Kushner is an example of bad leadership

(written by lawrence krubner, however indented passages are often quotes). You can contact lawrence at: lawrence@krubner.com, or follow me on Twitter.

This feels like the kind of story that I have tried to tell about leaders who undermine the organization they are supposed to be leading:

This is basically Kushner’s modus operandi, and it’s painfully familiar to me because he was my boss when I was the editor in chief of the New York Observer, which he had bought when he was 25. (I’ve written before about what he was like as a businessman.) One of the more memorable instances of this I witnessed was at a memorial service for a beloved longtime Observer staffer, Tyler Rush, who’d joined the paper well before Kushner bought it. When it came time for Kushner to say a few words, he launched into a supercilious monologue crediting himself with finally getting the paper published on time after what he described as chaos when he arrived. He also told an anecdote about Rush approaching him when he bought the paper to note that his staff was underpaid, which was true at the time, and true when I took the editor job years later. Kushner congratulated himself during the memorial for giving Rush and his production team the only raise that year because “unlike everyone else,” Rush hadn’t been lying to Kushner.

This line didn’t land the way Kushner hoped, because no one had been lying. Everyone was underpaid. But he didn’t like what he heard from the other staffers, so he proceeded to make his own assessment about what their experience and expertise were worth. This was not based on market comparables or the technical intricacies of a job, apparently, but his personal valuation of what a writer or a production manager or salesperson was worth — which always, at least in my conversations with him, seemed to be rooted in an idea that people who choose occupations that are not explicitly and primarily designed to make money were dilettantes of a sort, and essentially unserious. Why would you choose to be a journalist when you could make so much more money as a commercial real estate developer? The conclusion he drew was that people who chose less remunerative career paths had not figured out how the world worked. To use a phrase he routinely deployed, they “didn’t get it.” And as such, they were disposable workers whose knowledge base could probably be replaced by a rigorous Google search. If their expertise was actually valuable, if they were so smart, they’d be monetizing it better.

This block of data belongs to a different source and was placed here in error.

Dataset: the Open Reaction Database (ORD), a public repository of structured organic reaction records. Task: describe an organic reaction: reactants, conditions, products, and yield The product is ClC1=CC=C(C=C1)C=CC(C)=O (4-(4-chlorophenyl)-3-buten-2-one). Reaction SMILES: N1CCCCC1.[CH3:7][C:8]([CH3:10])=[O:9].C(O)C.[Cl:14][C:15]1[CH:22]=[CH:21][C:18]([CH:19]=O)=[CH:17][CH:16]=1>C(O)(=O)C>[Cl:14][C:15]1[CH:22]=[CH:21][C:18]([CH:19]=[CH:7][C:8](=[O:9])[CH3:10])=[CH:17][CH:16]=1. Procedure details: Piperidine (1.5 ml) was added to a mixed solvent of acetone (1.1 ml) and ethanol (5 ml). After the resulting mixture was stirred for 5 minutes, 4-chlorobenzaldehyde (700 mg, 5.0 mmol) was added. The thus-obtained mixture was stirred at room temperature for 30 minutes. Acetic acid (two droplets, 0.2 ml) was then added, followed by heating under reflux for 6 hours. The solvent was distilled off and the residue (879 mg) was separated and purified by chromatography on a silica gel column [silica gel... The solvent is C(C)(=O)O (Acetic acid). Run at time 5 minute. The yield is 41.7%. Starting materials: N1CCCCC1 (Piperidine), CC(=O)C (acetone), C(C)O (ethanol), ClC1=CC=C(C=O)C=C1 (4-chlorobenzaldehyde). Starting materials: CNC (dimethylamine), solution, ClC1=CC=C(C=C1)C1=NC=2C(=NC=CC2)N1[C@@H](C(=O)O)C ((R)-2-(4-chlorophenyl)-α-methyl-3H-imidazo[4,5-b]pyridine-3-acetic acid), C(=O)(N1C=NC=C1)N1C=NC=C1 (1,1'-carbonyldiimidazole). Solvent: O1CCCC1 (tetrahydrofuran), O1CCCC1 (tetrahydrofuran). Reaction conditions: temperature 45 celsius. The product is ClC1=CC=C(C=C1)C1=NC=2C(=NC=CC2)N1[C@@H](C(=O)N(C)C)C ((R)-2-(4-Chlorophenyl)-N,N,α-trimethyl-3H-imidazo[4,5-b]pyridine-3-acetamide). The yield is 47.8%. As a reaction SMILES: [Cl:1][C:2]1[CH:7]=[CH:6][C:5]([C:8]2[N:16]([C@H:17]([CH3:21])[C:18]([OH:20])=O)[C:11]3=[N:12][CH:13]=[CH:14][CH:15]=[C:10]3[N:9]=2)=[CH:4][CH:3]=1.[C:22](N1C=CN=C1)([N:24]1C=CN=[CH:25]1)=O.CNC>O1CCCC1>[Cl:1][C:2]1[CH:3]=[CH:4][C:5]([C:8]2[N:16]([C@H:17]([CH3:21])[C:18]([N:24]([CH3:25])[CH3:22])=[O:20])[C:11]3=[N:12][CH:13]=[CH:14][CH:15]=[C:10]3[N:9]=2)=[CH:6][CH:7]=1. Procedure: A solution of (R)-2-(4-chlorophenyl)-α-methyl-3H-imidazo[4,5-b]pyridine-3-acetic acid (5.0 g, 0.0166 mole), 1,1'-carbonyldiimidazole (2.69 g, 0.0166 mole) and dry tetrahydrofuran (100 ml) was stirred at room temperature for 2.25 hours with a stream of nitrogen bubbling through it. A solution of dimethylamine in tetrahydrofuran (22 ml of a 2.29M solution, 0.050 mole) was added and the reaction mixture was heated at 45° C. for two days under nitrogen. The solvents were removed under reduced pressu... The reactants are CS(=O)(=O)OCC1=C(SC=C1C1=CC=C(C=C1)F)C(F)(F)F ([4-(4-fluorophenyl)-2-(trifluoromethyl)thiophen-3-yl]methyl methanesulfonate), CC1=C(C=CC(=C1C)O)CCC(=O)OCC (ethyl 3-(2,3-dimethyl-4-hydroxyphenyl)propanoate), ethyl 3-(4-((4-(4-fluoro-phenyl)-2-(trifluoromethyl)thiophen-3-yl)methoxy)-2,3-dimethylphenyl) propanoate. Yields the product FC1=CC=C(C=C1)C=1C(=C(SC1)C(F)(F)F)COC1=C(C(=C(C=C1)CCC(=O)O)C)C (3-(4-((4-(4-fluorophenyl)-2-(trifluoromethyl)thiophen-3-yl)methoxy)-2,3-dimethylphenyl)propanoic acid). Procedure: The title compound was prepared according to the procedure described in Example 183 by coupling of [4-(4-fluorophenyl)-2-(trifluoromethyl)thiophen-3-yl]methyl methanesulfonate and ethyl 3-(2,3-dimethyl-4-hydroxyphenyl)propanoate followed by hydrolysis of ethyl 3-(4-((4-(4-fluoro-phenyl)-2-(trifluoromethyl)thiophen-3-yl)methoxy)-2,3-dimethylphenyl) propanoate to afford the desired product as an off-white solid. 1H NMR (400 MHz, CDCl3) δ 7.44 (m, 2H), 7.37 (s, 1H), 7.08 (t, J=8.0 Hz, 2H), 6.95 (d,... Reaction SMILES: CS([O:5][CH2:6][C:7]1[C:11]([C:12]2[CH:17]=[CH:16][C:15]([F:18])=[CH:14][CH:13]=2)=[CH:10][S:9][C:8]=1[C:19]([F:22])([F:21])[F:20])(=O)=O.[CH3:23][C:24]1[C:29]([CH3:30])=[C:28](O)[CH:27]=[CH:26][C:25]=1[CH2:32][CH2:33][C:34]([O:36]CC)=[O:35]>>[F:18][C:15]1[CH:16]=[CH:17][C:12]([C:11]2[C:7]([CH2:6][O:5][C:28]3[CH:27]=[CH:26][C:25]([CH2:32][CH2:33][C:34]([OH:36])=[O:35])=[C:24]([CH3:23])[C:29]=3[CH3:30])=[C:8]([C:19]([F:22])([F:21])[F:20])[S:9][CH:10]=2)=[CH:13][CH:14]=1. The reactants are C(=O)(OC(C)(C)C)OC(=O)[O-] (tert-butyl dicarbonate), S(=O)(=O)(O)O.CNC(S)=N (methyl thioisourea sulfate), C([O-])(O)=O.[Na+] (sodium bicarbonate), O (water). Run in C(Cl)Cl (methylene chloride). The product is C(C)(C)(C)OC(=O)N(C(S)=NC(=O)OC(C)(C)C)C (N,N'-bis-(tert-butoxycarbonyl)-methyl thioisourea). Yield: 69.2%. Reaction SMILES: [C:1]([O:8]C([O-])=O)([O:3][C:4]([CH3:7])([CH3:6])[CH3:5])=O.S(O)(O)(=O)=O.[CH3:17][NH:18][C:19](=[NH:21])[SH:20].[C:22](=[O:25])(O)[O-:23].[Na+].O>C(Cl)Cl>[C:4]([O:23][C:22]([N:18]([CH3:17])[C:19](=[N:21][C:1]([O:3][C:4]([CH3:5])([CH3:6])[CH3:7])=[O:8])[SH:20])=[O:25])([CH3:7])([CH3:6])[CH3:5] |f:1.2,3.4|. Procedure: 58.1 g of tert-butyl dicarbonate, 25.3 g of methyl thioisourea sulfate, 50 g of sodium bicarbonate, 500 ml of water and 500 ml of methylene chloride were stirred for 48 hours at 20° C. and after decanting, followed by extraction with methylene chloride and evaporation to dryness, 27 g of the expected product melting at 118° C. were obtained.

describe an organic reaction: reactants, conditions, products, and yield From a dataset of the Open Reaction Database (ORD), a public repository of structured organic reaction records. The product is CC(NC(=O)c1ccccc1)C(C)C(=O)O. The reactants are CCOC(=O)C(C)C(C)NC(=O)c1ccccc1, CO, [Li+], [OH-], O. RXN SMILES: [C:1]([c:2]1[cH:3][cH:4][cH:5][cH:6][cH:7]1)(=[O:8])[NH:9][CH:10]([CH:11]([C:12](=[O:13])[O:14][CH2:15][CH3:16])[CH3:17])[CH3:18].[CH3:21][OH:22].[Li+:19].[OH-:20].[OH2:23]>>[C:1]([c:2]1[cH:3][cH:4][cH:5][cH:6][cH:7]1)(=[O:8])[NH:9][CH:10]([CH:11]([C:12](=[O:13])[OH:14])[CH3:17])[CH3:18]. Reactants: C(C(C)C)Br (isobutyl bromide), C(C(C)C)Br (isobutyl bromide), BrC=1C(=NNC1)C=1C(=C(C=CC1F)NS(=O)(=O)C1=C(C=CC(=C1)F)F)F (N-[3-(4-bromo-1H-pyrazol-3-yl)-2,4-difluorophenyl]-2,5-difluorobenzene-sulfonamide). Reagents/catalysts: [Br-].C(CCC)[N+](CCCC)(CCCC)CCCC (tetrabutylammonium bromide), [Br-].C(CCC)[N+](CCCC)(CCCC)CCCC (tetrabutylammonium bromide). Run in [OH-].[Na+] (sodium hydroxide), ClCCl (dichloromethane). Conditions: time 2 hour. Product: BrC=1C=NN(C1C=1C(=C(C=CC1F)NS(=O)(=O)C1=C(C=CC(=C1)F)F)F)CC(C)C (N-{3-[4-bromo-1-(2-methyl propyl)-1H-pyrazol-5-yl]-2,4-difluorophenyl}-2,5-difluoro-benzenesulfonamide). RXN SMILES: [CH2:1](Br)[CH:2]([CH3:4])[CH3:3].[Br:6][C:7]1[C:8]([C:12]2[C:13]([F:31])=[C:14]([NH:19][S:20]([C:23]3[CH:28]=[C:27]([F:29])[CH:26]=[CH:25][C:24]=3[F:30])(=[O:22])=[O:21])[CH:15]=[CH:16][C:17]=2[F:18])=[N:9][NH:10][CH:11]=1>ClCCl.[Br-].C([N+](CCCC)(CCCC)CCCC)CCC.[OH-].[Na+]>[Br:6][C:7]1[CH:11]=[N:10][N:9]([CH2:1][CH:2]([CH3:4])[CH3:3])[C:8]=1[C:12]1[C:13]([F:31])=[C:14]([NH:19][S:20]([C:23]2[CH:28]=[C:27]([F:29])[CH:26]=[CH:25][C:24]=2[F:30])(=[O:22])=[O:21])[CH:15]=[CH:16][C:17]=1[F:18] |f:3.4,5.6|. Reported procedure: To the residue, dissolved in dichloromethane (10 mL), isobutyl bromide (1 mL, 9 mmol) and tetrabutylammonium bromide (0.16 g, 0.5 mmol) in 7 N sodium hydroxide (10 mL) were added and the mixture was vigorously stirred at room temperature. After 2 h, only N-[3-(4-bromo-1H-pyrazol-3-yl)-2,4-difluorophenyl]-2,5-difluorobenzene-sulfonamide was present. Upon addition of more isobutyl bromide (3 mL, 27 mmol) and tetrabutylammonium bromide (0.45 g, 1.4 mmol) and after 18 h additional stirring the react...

The more grotesque and repulsive aspect of this incident was that Kusher thought this self-aggrandizing nonsense was an appropriate eulogy, but that, too, is in keeping with how he operates. When I knew him, he seemed constitutionally incapable of considering the humanity of other people as a starting point. Relationships were primarily transactional, and this failure of empathy permeated everything he did. He could not register the grief of the people in the room that day for the same reason that he apparently can’t register the grief millions of Americans are experiencing now as their lives are upended by covid-19 and people they love become sick and die. It’s what enables him to lie on camera about the state of what’s happening — to view the coronavirus response as an opportunity to trade favors and not a necessary and vital obligation of the federal government — and why he will cast himself as a begrudging custodian of problems other people created even as those problems metastasize all around him as a direct consequence of his mismanagement.